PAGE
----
Animal Farm Book

Last Updated: 9th December, 2018

Animal Farm


Mr. Jones lay in bed
deep in peaceful slumber.
Blissfully unaware of the revolution that
a revolution that formed right under.

All animals, big and small had come together
in a barn outside when night fell.
They gathered around the wisest of boars,
for Old Major had a tale to tell.

He spoke of a land where all roamed free,
where the two-legs were nowhere in sight.
He taught them the tune of ‘Beasts of England’
and the animals got the will to fight.

Alas, Old Major passed away,
an unfortunate event. Oh no!
But it fueled the fire that stirred within,
for the animals would overthrow their
two-legged foe.

For days on end they laid in wait
until the pigs came up with a plan.
Chasing away the unworthy humans,
they won back their once homeland.

Then came the joy, a blinding hope
to build a world for themselves.
Cheers rose up among the different creatures,
‘Two legs bad, four legs good’ they said.

Smartest of all, Snowball and Napoleon
came up with a set of rules.
And for a while everything was alright.
Everything was as it should.

But power corrupts,
it consumes and destroys,
It eats away the heart.
And the pigs took over as they planned,
planned from the start.

Snowball, however, looked for the best,
but the good never get to speak,
For Napoleon’s thirst made Snowball run away,
run away, never to be seen.

Days, weeks, months, years,
all passed in the blink of an eye.
Every animal was a slave stuck in their dream,
unable to resist Napoleon, unable to fly.

‘Two legs bad, four legs good’ was gone,
changed against their will.
‘Four legs good, two legs better’ was what it
was. Being an animal was simply a sin.

They had dreamed of a world where all
creatures were equal,
but now the animals weren’t comrades, nor
For while all animals were equal,
some were more equal than others.

However, that wasn’t what shocked them.
Wasn’t what broke the animals’ hearts.
For when two stepped out together, man and
one could not tell them apart.

About Animal Farm

Animal Farm is an allegorical novella by George Orwell, first published in England on 17 August 1945.

What’s the purpose of a spontaneous demonstration in Animal Farm?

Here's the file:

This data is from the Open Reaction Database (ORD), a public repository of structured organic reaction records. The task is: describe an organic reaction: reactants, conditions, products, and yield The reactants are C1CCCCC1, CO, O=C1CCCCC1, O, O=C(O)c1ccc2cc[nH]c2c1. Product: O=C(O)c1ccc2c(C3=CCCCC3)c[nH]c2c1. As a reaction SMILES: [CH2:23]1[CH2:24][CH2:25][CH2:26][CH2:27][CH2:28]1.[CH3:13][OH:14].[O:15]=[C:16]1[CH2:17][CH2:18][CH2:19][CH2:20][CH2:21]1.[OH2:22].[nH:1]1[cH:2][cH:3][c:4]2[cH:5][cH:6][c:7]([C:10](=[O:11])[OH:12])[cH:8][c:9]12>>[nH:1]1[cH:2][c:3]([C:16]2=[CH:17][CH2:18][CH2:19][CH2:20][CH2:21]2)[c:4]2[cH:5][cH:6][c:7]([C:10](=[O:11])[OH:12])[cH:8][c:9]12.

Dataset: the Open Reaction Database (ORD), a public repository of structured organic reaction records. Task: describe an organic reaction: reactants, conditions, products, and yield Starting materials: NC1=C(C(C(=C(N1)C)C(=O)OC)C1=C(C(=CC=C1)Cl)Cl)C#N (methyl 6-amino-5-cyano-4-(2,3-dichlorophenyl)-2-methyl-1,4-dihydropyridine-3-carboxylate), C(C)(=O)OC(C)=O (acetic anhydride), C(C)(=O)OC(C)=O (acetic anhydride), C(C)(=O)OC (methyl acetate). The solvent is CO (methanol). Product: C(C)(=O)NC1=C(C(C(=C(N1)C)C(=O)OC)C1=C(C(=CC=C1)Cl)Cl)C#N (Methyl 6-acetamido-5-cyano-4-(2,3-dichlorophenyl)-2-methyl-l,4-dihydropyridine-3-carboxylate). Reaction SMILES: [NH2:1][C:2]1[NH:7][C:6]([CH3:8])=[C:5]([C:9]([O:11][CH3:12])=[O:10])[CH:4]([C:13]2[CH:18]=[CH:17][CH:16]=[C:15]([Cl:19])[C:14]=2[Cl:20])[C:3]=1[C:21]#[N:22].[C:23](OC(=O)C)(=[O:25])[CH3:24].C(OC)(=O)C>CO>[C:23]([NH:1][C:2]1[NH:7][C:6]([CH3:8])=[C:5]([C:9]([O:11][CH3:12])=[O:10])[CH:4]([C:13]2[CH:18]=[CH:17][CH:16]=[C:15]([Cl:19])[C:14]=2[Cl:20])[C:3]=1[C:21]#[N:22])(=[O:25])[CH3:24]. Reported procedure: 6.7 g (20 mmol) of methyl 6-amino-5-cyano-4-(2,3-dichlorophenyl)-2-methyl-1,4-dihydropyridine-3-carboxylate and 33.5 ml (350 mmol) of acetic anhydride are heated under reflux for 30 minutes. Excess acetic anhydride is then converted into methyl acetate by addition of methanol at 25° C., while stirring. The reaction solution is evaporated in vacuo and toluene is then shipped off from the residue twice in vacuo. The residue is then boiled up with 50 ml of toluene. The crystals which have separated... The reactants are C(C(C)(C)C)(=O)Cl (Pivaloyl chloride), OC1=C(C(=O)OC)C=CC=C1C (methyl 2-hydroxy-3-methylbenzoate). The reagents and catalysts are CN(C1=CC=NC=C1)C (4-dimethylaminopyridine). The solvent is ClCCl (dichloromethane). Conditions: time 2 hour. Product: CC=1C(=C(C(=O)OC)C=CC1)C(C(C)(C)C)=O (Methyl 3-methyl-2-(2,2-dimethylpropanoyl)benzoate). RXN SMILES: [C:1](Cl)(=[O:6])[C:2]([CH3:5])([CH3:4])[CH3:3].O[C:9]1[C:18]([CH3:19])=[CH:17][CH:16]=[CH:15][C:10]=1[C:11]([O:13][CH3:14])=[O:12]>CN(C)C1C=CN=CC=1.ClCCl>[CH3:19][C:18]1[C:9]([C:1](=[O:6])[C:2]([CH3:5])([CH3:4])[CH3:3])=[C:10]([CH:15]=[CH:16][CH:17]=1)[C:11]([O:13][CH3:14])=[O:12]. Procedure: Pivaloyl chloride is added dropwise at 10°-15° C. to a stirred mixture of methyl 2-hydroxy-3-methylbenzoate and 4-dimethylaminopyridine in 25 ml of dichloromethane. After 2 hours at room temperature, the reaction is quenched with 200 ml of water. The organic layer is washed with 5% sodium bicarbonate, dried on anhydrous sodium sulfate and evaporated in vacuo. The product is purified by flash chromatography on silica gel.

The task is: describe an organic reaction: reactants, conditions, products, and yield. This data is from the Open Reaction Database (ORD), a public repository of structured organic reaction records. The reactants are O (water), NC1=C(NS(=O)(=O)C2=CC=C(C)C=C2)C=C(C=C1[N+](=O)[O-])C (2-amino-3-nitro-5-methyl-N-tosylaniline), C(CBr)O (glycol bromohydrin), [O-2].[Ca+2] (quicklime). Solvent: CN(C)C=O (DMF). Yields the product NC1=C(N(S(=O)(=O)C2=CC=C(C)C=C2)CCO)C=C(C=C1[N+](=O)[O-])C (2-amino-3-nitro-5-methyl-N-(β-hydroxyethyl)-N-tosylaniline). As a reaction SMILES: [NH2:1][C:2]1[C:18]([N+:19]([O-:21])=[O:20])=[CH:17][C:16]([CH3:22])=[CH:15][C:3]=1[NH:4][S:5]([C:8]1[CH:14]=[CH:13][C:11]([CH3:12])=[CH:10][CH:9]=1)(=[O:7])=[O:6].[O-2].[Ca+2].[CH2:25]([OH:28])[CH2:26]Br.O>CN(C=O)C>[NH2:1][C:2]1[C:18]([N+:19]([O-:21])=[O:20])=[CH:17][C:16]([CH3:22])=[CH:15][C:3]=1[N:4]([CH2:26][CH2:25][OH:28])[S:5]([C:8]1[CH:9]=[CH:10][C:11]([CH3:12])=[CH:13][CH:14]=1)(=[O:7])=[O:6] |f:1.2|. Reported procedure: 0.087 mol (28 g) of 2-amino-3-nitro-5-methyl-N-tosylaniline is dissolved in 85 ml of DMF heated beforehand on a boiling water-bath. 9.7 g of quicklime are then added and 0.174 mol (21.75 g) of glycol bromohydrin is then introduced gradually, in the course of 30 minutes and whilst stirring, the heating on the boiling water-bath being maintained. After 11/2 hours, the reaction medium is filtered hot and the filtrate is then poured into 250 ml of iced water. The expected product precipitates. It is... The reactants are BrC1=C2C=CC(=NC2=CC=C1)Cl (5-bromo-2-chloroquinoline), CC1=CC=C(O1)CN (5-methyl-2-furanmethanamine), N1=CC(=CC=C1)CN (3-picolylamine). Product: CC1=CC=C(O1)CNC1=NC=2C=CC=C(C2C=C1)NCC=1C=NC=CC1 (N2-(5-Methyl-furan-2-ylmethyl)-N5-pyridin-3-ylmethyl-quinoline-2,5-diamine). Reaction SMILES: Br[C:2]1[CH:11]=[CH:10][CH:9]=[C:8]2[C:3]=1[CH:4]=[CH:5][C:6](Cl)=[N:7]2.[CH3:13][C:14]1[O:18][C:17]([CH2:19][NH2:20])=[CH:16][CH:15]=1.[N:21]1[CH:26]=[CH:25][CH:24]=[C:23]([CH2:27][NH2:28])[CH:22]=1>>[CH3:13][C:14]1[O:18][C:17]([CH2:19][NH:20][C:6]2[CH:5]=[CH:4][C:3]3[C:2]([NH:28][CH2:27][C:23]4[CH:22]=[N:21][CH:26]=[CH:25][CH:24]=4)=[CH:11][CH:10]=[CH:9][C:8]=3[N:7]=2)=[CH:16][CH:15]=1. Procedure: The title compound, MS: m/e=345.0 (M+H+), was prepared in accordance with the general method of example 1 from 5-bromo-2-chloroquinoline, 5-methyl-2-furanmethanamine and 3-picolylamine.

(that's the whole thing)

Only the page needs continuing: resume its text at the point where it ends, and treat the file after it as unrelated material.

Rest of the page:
One of the literary techniques George Orwell uses in his dystopian novel, Animal Farm, is allegory.

An allegory is a story that has a hidden, deeper meaning in reference to a political or moral idea. Allegory (in the sense of the practice and use of allegorical devices and works) has occurred widely throughout history in all forms of art, largely because it can readily illustrate or convey complex ideas and concepts in ways that are comprehensible or striking to its viewers, readers, or listeners.

There are several purposes for the Spontaneous Demonstrations in George Orwell’s Animal Farm. One purpose is to instill pride in the animals for the farm they live on, and remind them that they own the products of their labor. Despite the difficulty of the work, they are now working for themselves.

However, the Spontaneous Demonstrations also display where the power lies. The animals march, and then listen to speeches given by the pigs. The conditions for the rest of the animals have deteriorated, and these demonstrations are a means of distracting the animals from their hunger and the cold.

The Spontaneous Demonstrations in Animal Farm allude to Communist/Soviet Russia, where the party would organize similar demonstrations. In Soviet Russia, the demonstrations were meant to look as if people supported the party so much they couldn’t stop themselves from showing their appreciation. The truth was that these were public relations stunts.

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